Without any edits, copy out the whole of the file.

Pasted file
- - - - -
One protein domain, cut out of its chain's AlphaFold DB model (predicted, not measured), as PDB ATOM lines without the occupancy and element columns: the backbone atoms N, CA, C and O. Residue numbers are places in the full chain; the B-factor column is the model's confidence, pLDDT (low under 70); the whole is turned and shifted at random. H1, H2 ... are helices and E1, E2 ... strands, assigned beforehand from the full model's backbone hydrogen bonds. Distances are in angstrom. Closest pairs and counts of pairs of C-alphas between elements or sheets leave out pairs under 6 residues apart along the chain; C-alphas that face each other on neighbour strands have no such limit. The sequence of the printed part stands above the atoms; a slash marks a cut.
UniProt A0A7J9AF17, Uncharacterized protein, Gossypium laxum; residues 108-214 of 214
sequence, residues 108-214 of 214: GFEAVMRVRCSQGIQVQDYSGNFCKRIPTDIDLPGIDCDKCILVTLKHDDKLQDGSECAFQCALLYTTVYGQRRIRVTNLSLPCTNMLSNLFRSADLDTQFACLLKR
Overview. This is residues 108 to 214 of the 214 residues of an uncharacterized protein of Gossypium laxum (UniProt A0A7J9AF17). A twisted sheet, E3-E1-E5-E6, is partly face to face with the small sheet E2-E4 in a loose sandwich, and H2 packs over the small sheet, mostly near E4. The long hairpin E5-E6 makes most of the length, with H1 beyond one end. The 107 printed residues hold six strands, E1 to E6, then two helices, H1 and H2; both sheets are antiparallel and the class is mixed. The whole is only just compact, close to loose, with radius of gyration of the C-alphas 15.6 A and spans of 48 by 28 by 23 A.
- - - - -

One protein domain, cut out of its chain's AlphaFold DB model (predicted, not measured), as PDB ATOM lines without the occupancy and element columns: the backbone atoms N, CA, C and O. Residue numbers are places in the full chain; the B-factor column is the model's confidence, pLDDT (low under 70); the whole is turned and shifted at random. H1, H2 ... are helices and E1, E2 ... strands, assigned beforehand from the full model's backbone hydrogen bonds. Distances are in angstrom. Closest pairs and counts of pairs of C-alphas between elements or sheets leave out pairs under 6 residues apart along the chain; C-alphas that face each other on neighbour strands have no such limit. The sequence of the printed part stands above the atoms; a slash marks a cut.
UniProt A0A7J9AF17, Uncharacterized protein, Gossypium laxum; residues 108-214 of 214
sequence, residues 108-214 of 214: GFEAVMRVRCSQGIQVQDYSGNFCKRIPTDIDLPGIDCDKCILVTLKHDDKLQDGSECAFQCALLYTTVYGQRRIRVTNLSLPCTNMLSNLFRSADLDTQFACLLKR
Overview. This is residues 108 to 214 of the 214 residues of an uncharacterized protein of Gossypium laxum (UniProt A0A7J9AF17). A twisted sheet, E3-E1-E5-E6, is partly face to face with the small sheet E2-E4 in a loose sandwich, and H2 packs over the small sheet, mostly near E4. The long hairpin E5-E6 makes most of the length, with H1 beyond one end. The 107 printed residues hold six strands, E1 to E6, then two helices, H1 and H2; both sheets are antiparallel and the class is mixed. The whole is only just compact, close to loose, with radius of gyration of the C-alphas 15.6 A and spans of 48 by 28 by 23 A.